India Today - - CONTENTS - (Aroon Purie)

Ayear ago, the BJP stunned the nation with a sweep­ing vic­tory in the Ut­tar Pradesh assem­bly elec­tion, win­ning 312 of the 403 Vid­han Sabha seats. It was fol­lowed by another big sur­prise when the BJP high com­mand ap­pointed the five-time MP from Go­rakh­pur, Yogi Adityanath, as chief min­is­ter. He was head of a pow­er­ful, if small, tem­ple trust with nei­ther any ex­pe­ri­ence nor any un­der­stand­ing of ad­min­is­ter­ing a state as vast and com­plex as Ut­tar Pradesh. There was a sub­lim­i­nal mes­sage in his se­lec­tion by the party. Here was a saf­fron-clad pri­est who had a tough-guy im­age with no fam­ily in tow and who em­bod­ied Hin­dutva without hav­ing to spell it out. He started off well by dis­ci­plin­ing the sloth­ful state bu­reau­cracy and clean­ing out cor­rup­tion in the po­lice force. He came across as a no-non­sense ad­min­is­tra­tor who would deal swiftly with the crim­i­nal net­works that had be­dev­illed the state. The prom­ise was that he stood for progress for all sec­tions of so­ci­ety.

Re­cently, three events have taken the sheen off the politi­cian-monk’s im­age— the al­leged cover-up of a rape by a BJP MLA; the open anger of four Dalit MPs from Ut­tar Pradesh against the treat­ment of their com­mu­nity; and the de­feat of the BJP in two crit­i­cal by­elec­tions, one of them be­ing in his con­stituency, Go­rakh­pur. Last year, more than 600 chil­dren died in Go­rakh­pur and its sur­round­ing dis­tricts from en­cephali­tis. Clo­sure of il­le­gal slaugh­ter­houses caused wide­spread loss of liveli­hood and led to the grow­ing me­nace of stray cat­tle. State cof­fers are empty and debt has risen two-and-a-half times in the past 10 years. Un­em­ploy­ment is high—10 mil­lion at last count. And ‘en­coun­ters’ have been ris­ing. Po­lice have car­ried out 1,322 en­coun­ters, gun­ning down 44 al­leged crim­i­nals in the last one year. Their fre­quency has led to crit­i­cism that sev­eral were staged. Add to this, the Hin­dutva agenda has been pur­sued un­apolo­get­i­cally, from cel­e­brat­ing Di­wali with much pomp and show at Ay­o­d­hya to with­draw­ing 131 cases linked to the 2013 com­mu­nal ri­ots in Muzaf­far­na­gar and Shamli.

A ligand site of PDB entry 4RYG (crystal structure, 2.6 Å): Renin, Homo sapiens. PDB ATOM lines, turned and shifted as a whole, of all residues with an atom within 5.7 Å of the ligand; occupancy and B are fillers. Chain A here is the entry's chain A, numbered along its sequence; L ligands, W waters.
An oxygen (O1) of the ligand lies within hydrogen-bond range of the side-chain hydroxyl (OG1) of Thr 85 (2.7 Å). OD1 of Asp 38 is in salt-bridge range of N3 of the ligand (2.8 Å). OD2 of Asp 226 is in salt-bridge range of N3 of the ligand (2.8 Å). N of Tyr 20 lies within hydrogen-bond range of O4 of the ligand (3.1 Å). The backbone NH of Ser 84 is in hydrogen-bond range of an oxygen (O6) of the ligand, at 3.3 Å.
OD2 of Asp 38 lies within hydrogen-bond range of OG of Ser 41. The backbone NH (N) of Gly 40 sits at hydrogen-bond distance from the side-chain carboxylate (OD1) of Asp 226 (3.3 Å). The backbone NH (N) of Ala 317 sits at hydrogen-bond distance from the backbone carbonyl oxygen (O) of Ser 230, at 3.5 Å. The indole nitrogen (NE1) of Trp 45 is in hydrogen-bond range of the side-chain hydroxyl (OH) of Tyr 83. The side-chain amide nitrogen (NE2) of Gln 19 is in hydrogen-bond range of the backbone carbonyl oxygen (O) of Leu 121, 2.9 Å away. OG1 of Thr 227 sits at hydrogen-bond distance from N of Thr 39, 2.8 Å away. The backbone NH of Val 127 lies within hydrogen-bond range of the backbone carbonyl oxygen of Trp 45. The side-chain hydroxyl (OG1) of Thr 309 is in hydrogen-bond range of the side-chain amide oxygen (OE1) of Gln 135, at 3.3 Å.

Adityanath has been elo­quent in his own de­fence, even ad­mit­ting mis­takes, blam­ing “over­con­fi­dence” for the de­feat in the by­elec­tions. But so far he has not shown the abil­ity to cor­rect his er­rors, choos­ing to pa­per over them, whether it was the rather ob­vi­ous den­i­gra­tion of the Taj Ma­hal as part of In­dian her­itage or the con­se­quences of anti-Romeo squads, which seemed more like an ex­ten­sion of the du­bi­ous love ji­had cam­paign. This week, in­dia to­day’s cover story ex­am­ines the man in the hot seat and his ten­ure so far. It in­cludes an in-depth in­ter­view by Group Ed­i­to­rial Di­rec­tor Raj Chen­gappa, in­dia to­day Hindi ed­i­tor An­shu­man Ti­wari and As­sis­tant Ed­i­tor Ashish Misra, in which Adityanath dis­misses Dalit out­rage as a “spon­sored drama” and in­sists that he “can­not re­cite the Hanu­man Chal­isa at home and wear a skull cap out­side just to at­tract votes”. It is most un­usual to have a monk who is so open about his agenda—he main­tains there is no dif­fer­ence between Hin­dutva and de­vel­op­ment—run a state with so many prob­lems but so much po­ten­tial. “Yogi Adityanath’s per­sonal in­tegrity re­mains un­ques­tioned and he has pushed hard for trans­parency and clean deal­ings in the state,” says Chen­gappa. “But his in­ex­pe­ri­ence in gover­nance is tak­ing its toll and has been ex­ac­er­bated by the fact that most of his cab­i­net col­leagues are also new­bies.”

It bears rep­e­ti­tion that Ut­tar Pradesh’s pop­u­la­tion of 220 mil­lion is larger than that of Ger­many and France com­bined. The BJP’s stun­ning vic­tory in the gen­eral elec­tion of 2014 owed a lot to Ut­tar Pradesh, where the party won 71 of the 80 Lok Sabha seats. Much of that was be­cause of Prime Min­is­ter Naren­dra Modi’s ap­peal be­yond the BJP’s tra­di­tional up­per caste vote bank to non-Ya­davs among the Other Back­ward Classes and Dal­its. But that frag­ile al­liance built on the prom­ise of sabka saath, sabka vikas looks set to self-de­struct now, which doesn’t bode well for the BJP in the 2019 gen­eral elec­tion. With the elec­tions barely a year away, the big ques­tion is whether the yogi can repli­cate the 2014 re­sult in this crit­i­cal state. His bene­fac­tors will be watch­ing closely.

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